Published: February 26, 2015

Society of University Otolaryngologists meeting a successExpanded from the print edition

The annual meeting of the Society of University Otolaryngologists (SUO) took place in Chicago, IL, November 7-9, 2014. The meeting was combined with the Association of Academic Departments of Otolaryngology and the Otolaryngology Program Directors Organization.

The annual meeting of the Society of University Otolaryngologists (SUO) took place in Chicago, IL, November 7-9, 2014. The meeting was combined with the Association of Academic Departments of Otolaryngology and the Otolaryngology Program Directors Organization. As the delegate representing the AAO-HNS Sections for Residents and Fellows-in-Training, I was fortunate to attend this highly practical and influential meeting presented under the leadership of Scott P. Stringer, MD.

In preparations for Chicago, Barry M. Schaitkin, MD, advised me on the impressive level of engagement of this audience—he was right. The first presentation, “The Next Accreditation System Now” led by Sukgi S. Choi, MD, Michael J. Cunningham, MD, and Pam Derstine, PhD, opened the meeting on a lively, exciting tone. The presentations that followed were also highly applicable to the current and future states of our training programs.  The audience—mostly program directors, department chairpersons, and academic faculty with an interest in education—had insightful, no-holds-barred comments and questions for each of the panels. These discussions were often as educational and stimulating as the prepared material.  New this year, residents participated on panels to offer a trainee’s perspective. “Social Media in Residency” (led by Stacey T. Gray, MD) with Elliot D. Kozin, MD, and Kara Davis, MD; and “Innovations in Resident Quality Improvement Training” (led by Mark K. Wax, MD) with Michael Kohanski, MD, PhD.

Under the sponsorship of Dr. Stringer, I was invited to organize the first resident-led panel, “What Residents Want You to Know: Resident Perspective on Training.” The 50-minute panel was organized to give resident and fellow perspectives on “hot topics” presented elsewhere during the meeting. Dr. Kozin started the panel with an in-depth look at social media analytics and and how the site may be influencing medical student perceptions of our individual programs and our specialty. is an unregulated open forum which medical students frequent for insight into otolaryngology residency and the application process. There were more than 2 million views from 2001 through 2014 with viewership peaking during match periods, according to Dr. Kozin’s presentation. The most popular threads are related to interviews and program-specific questions.

Next, I presented a few thoughts and pieces of literature on “Distracted Doctoring” with a focus on the increasing use of technology, including smartphones and EMRs, on our clinical learning environment. The definition of appropriate use of technology appears to be constantly changing, and many feel the next generation of physicians is being setup for increased burnout, expanded avenues of liability, and decreased efficiency. There exists an increasing daily conflict between patient care tasks, such as responding to emails and interacting with the EMR, versus aspects of attentiveness such as critical curiosity, presence, and attentive observation. Trainees today have never known a less “viral,” more reflective environment; perhaps it is a challenge to our specialty to define what is necessary and appropriate before someone else does so for us?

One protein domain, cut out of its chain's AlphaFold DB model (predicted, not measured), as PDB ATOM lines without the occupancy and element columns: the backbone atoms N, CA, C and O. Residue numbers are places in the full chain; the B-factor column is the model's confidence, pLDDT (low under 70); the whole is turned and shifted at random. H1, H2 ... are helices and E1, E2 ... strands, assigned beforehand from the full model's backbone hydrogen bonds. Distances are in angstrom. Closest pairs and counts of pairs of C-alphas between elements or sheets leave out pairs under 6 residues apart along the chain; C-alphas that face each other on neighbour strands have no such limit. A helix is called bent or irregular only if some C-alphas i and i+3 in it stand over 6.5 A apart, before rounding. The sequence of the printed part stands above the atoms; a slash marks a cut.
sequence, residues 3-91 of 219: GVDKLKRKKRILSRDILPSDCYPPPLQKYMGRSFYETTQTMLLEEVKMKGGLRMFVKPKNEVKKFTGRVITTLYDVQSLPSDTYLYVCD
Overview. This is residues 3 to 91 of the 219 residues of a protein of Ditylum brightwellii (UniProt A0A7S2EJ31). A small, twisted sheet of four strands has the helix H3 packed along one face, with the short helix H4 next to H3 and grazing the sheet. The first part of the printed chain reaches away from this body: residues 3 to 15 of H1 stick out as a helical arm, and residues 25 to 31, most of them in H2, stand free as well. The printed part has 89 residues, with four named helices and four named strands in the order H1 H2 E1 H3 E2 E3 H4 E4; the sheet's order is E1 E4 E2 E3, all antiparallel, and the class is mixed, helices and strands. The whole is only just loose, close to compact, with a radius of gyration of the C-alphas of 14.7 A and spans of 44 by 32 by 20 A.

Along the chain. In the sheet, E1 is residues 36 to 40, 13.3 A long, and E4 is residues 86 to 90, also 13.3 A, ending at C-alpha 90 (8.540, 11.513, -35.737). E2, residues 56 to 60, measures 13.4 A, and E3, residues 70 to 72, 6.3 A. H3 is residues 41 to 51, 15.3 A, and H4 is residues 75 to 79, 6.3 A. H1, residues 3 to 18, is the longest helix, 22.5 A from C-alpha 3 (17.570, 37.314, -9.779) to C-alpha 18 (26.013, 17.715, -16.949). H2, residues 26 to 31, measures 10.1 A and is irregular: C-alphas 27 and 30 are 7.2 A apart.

Nicole C. Schmitt, MD, then shared “What Fellows Want to Know Beyond Surgery and Science.” Specifically, she discussed the unique role of the fellow as both a giver and receiver of feedback and constructive criticism. She highlighted research as a crucial mechanism and opportunity to learn how to receive and respond to professional criticism and evaluation. Processes such as peer review, grant writing, and journal clubs were proposed as important ways of encouraging feedback-seeking behavior.

Lastly, Kanwar Kelley, MD, JD, presented the results of the AAO-HNS/F Section for Residents and Fellow-in-Training 2014 Annual Survey. Highlights from this year’s results include the following:

  • 81 percent of trainees are using electronic materials for exam preparation; 68 percent reported use of an AAO-HNS/F resource, of which AcademyQ was the most popular.
  • The average amount of reported debt for trainees continues to increase; nearly 38% of respondents reported greater than $200,0000, including ~2% over $400,000.
  • 70 percent of respondents either plan to pursue fellowship or have already matched, with Facial Plastics and Head & Neck being the most popular choices.
  • Nearly 25 percent of respondents reported the ethnic or gender diversity of a program (faculty, residents, or both) as having a direct effect on its position in the residency match rank list.

Overall, the panel was well attended, and we hope a similar opportunity will be included in future programming.

Finally, I am proud to report that an ad-hoc committee of residents and fellows will be formed within SUO. The purpose will be to make recommendations for increasing resident and fellow engagement and participation. We are recruiting interim membership, and I warmly welcome anyone with interest to contact me (

On behalf of the AAO-HNS/F Section for Residents and Fellows-in-Training, I thank Dr. Stringer for his dedication to trainees and his advocacy for our specialty. Otolaryngology residents and fellows are fortunate to have the commitment of the Society of University Otolaryngologists to our future.

More from March 2015 - Vol. 34 No. 02